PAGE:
Deuteronomy 13:9

But thou shalt surely kill him; thine hand shall be first upon him to put him to death, and afterwards the hand of all the people.

But thou shalt surely kill him,.... Not privately and secretly, when and where he entices, nor the enticed himself by his own authority, but after being examined, judged, and condemned by the civil magistrate; and none might judge a false prophet but the sanhedrim at Jerusalem, the sanhedrim of seventy one {m}; see Luke 13:33, but the difficulty is how such an one could be convicted, since the affair was transacted secretly, Deuteronomy 13:6 and there were none present to be witnesses, none but the enticer and the enticed; so that either the enticer must be brought to a confession of his guilt, or the testimony of the enticed alone must be taken. The Jewish doctors say {n}, that they laid in wait for the enticer, which they never did for any other person, and the method they took was this; the enticed brought two persons, and put them behind a hedge, so that they might see the enticer, and hear his words, and he not see them; and he said to the enticer, say what thou hast said to me privately; which said, the enticed answered to him, how shall we leave our God which is in heaven, and go and serve wood and stone? if he returned (from his evil) hereby, or was silent, he was free; but if he said unto him, so we are obliged, and thus it is comely for us; they that stood afar off, behind the hedge (or in a dark room), brought him to the sanhedrim, and stoned him, that is, after examination, trial, judgment, and condemnation:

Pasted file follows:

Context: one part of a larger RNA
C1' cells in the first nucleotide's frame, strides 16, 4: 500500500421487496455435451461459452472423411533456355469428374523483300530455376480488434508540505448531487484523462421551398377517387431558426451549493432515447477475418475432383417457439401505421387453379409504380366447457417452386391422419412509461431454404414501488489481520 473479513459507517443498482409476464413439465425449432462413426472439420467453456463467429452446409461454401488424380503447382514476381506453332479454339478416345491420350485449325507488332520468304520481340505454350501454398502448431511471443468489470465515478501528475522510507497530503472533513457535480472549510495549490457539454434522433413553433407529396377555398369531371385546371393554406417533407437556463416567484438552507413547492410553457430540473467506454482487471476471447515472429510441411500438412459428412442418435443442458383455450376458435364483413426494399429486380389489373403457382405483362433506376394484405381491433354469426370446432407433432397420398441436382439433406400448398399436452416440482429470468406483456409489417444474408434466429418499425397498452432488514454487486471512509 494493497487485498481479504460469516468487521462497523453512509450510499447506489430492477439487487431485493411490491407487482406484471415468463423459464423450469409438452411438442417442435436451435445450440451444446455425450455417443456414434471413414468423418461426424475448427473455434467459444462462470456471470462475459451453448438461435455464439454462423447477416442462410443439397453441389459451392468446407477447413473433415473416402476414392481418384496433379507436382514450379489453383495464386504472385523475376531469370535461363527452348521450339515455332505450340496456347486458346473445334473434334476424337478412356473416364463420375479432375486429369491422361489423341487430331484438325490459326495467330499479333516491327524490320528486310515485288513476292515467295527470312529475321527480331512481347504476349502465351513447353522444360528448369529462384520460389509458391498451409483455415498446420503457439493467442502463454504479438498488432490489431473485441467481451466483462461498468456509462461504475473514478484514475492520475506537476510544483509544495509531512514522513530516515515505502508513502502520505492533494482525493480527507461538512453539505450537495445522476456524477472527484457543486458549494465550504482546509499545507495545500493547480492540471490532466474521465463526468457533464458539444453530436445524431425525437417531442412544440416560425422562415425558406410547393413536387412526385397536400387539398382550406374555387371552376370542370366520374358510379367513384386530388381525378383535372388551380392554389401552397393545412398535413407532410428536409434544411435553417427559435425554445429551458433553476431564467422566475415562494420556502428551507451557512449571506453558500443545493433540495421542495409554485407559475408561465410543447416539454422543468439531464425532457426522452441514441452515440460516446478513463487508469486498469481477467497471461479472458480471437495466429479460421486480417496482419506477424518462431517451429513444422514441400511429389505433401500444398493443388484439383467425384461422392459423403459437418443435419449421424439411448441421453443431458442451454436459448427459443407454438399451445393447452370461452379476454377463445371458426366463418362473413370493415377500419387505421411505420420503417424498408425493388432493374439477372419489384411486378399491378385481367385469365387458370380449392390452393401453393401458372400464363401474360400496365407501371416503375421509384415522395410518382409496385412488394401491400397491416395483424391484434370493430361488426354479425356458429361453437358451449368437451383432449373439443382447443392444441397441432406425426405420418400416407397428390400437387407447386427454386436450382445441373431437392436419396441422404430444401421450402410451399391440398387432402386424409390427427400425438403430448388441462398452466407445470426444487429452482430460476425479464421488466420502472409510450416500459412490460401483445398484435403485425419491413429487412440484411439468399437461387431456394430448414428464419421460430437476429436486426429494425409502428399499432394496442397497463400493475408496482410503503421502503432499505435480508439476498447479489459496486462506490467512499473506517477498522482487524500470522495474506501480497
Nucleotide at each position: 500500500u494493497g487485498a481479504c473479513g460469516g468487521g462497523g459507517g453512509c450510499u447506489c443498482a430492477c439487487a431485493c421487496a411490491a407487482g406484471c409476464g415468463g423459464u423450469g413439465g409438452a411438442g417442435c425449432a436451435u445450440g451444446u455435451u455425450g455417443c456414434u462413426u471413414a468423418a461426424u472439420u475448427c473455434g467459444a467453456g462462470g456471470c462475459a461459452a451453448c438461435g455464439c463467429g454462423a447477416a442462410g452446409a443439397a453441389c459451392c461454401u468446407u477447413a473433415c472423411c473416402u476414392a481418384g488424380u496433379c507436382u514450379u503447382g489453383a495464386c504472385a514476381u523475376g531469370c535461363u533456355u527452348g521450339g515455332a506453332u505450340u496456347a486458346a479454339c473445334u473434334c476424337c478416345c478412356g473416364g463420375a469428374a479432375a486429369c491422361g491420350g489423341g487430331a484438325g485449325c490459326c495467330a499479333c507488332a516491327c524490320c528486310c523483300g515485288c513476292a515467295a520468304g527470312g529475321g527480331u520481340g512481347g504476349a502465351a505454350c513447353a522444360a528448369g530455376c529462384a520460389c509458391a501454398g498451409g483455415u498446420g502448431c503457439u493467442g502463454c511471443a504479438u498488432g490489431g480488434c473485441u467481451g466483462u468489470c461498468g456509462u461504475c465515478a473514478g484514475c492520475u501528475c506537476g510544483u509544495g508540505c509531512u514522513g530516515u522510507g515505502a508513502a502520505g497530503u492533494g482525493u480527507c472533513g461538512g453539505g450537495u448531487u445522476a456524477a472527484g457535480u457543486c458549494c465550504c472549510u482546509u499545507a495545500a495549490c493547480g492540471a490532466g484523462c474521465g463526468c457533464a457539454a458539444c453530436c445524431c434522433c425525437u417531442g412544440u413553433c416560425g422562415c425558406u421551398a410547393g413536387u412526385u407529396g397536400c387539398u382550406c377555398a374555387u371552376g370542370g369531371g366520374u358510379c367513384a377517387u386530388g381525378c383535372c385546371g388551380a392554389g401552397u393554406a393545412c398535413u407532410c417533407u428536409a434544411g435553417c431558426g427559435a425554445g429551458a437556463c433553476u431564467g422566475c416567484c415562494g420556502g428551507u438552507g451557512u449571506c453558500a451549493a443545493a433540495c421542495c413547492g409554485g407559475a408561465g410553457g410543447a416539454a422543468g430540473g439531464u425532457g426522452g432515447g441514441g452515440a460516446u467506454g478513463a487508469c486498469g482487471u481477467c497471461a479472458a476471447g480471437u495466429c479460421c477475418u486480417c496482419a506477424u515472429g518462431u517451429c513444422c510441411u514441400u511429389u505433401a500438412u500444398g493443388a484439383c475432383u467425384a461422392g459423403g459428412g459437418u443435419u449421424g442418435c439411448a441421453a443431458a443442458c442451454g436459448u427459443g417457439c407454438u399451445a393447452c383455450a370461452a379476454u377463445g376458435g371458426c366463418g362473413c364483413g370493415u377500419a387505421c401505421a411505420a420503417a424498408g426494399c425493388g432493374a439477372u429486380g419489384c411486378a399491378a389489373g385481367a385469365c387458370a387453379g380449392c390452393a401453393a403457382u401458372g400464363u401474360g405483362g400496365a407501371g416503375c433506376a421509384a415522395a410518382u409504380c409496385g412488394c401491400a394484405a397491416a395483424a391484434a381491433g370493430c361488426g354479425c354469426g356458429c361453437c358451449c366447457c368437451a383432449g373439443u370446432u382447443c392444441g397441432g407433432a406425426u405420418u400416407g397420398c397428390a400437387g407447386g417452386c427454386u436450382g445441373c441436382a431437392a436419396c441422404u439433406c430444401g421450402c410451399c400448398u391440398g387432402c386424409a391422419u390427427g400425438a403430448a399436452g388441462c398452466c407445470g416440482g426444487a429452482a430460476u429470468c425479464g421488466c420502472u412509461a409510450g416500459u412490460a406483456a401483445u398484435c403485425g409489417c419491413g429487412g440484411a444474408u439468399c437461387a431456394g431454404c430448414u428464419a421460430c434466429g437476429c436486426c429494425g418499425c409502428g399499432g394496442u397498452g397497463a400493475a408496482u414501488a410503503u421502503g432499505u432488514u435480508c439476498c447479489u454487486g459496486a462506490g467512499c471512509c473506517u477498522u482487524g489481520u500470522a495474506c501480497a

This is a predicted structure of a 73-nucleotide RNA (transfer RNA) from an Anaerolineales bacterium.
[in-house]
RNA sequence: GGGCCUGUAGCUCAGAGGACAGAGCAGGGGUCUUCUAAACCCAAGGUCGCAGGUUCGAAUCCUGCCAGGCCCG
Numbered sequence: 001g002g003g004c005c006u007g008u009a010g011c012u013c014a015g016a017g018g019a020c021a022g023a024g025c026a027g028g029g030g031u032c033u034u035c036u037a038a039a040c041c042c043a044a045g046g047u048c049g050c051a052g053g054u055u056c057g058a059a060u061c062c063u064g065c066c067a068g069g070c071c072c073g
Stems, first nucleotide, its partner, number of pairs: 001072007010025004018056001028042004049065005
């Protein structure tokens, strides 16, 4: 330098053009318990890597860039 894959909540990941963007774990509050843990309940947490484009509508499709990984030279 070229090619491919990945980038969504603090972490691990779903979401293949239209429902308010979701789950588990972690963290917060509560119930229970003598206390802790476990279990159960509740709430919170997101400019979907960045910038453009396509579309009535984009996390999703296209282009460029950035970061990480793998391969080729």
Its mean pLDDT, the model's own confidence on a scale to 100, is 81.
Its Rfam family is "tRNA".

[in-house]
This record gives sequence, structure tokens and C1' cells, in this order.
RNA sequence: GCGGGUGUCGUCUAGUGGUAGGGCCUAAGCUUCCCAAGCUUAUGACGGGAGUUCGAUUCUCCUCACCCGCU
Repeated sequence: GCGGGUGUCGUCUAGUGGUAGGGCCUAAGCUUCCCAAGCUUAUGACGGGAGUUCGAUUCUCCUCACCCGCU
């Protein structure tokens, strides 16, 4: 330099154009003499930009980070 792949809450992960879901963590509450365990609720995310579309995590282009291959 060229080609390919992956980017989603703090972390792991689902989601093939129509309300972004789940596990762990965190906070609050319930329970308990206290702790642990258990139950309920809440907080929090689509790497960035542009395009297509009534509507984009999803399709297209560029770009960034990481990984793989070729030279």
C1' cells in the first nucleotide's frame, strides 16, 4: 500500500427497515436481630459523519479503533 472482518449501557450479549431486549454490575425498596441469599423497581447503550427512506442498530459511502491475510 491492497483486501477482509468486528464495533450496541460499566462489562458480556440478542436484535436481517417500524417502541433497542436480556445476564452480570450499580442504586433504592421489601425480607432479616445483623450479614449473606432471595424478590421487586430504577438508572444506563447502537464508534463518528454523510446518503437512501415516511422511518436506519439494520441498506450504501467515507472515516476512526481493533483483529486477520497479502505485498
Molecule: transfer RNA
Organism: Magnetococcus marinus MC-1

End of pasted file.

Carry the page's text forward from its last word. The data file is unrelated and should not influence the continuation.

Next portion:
thine hand shall be first upon him, to put him to death; he was to throw the first stone at him, partly to show his indignation against the sin he had enticed him to, and that it had not at all affected him so as to incline him unto it; and partly to show that he had bore a true testimony, of which a suspicion might have been created in the minds of some, had he been backward to the execution of him:

and afterwards the hand of all the people; who then could proceed with more certainty and satisfaction: this shows that the person enticed had not a right to kill the enticer, without a judicial process, and the order of the civil magistrate.

{m} Misn. Sanhedrin, c. 1. sect. 7.
{n} Ibid. c. 7. sect. 10. Maimon. Obede Cochabim, c. 5. sect. 3.